Hani al-Gamal – Cairo
Film director Ali Badrakhan is committed to the Kurdish cause and uses cinema in an inspirational context.
The 73-year-old is one of Egypt’s most celebrated cinema directors. Some of his films were landmarks of Egyptian and Arab cinema for decades. The eleven feature films he directed and the dozens of other works he either directed or co-directed never failed to impress audiences, not only in Egypt but everywhere in the Arab world.
Badrakhan discovers the stars: he has created inspirational films and has been behind some of the most important works that have been produced in the history of Egyptian and Arab cinema. However, being appreciative of a little personal and historical context serves to explain how and why he is committed to the Kurdish cause.
Badrakhan’s father, Ahmed Badrakhan, was also a cinema director and hails from the Kurdish Kikan tribe which ruled the kingdom of Bhutan since the time of the Umayyads and until the Ottomans occupied it.
His great great grandfather, Badrakhan Pasha, was a resistance hero against the Ottomans. His army defeated the Ottoman army in many battles, but he finally was defeated by them and was expelled to Crete. Badrakhan Pasha spent ten years in exile before returning home. However, many of his children and grandchildren moved to other countries. Some of them came to Egypt where they settled in the cities of Beni Sueif and Fayoum.
The Badrakhans gained wealth and rose to power by assuming important positions in the government and became popular. However, the nationalization of the wealth and properties of major land owners in the 1960’s brought them close to breaking point financially. These were the circumstances and historical contexts which influenced Ali Badrakhan. He joined the Higher Cinema Institute after finishing high school.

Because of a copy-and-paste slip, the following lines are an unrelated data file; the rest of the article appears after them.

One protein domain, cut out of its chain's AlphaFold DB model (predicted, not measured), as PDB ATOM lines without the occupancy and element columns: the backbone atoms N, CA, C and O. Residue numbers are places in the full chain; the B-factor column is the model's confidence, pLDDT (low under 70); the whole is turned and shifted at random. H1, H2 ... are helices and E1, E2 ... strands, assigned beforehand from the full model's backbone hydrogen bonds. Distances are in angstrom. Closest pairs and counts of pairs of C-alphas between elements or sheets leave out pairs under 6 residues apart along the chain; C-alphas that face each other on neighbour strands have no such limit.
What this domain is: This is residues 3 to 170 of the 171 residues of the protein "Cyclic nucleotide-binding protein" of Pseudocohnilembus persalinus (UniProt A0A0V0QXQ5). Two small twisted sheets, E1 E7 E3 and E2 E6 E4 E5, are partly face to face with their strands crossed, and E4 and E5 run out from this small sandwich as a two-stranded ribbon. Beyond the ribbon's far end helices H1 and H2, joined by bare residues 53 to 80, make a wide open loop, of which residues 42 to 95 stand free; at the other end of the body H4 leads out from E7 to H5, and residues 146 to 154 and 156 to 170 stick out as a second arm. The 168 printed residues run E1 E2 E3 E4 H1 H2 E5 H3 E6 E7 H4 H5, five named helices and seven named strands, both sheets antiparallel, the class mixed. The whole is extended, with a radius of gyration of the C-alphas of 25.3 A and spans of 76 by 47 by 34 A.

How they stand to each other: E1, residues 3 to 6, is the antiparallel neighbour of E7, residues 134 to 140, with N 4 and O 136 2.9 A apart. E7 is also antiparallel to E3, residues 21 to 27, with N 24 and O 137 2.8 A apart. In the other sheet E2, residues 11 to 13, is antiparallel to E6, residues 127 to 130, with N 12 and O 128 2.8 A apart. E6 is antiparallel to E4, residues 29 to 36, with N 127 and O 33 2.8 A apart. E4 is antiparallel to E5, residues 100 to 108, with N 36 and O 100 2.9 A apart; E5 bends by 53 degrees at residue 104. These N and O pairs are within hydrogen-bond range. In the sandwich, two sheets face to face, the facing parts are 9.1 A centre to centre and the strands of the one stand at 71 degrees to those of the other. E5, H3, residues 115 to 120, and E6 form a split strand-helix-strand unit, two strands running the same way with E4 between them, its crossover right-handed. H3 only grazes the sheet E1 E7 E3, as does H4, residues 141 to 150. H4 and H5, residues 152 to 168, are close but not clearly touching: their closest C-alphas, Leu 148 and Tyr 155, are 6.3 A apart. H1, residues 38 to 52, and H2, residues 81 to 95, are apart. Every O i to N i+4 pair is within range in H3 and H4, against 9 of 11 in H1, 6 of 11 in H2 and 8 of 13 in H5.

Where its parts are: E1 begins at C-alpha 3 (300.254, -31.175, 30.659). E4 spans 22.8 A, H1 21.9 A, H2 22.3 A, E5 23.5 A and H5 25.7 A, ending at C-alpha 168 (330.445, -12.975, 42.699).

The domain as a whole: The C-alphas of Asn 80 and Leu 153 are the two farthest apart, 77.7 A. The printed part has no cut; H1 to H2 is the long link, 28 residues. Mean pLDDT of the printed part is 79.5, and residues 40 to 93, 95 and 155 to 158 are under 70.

After graduation, he directed a number of documentary films and then began to assist some of Egypt’s most important cinema directors, such as Youssef Chahin. By the time Badrakhan began his directing career in mainstream films, he had acquired enough experience to make a name for himself and he went on to establish a great reputation in cinema direction. He has a huge number of films to his name, including Karnak, a film that reflects his personal experience with imprisonment in 1974. Badrakhan was arrested and imprisoned for ten days for joining the protests against a visit to Egypt by then American president Richard Nixon.
Inside prison, he was lucky enough to meet some of Egypt’s cultural celebrities, including renowned Egyptian composer Sheikh Emam and well-known colloquial poet Ahmed Fouad Negm. “This was a very rich experience”, he told MedyaNews. “It just introduced me to people that I would never have met outside of prison”.
Brief as it was, his experience of imprisonment also left its mark on Badrakhan who had just returned from Italy where he pursued studies through a scholarship.
He married acting sensation Soad Hosni who also has Kurdish origins. During their marriage, Badrakhan and Hosni observed Kurdish traditions to the letter. “We just kept these traditions alive every day”, he said. Behind his observation of these traditions is Barakhan’s obsession with his Kurdish roots.
He never stops contacting fellow Kurds in Syria and Iraq. He calls his brothers in Qamishli, Afrin and Iraqi Kurdistan on almost a daily basis. He always responds promptly to requests for advice from Kurdish artists. He dreams of making a film about Kurdish leader Mustafa Barzani and his struggle for Kurdish statehood. “This is something that deserves my effort”, he said.
A few years ago, Badrakhan founded a cinema academy with the aim of passing on his vast film directing expertise to budding learners and cinema students. He hopes that those coming through his academy will include Kurdish cinema professionals in the coming period. “I hope that my academy can be at the service of Kurdish cinema students and professionals”, he noted. “There is an urgent need for the presence of a new generation of Kurds who can defend the Kurdish cause and document Kurdish history. This can best be done by cinema”.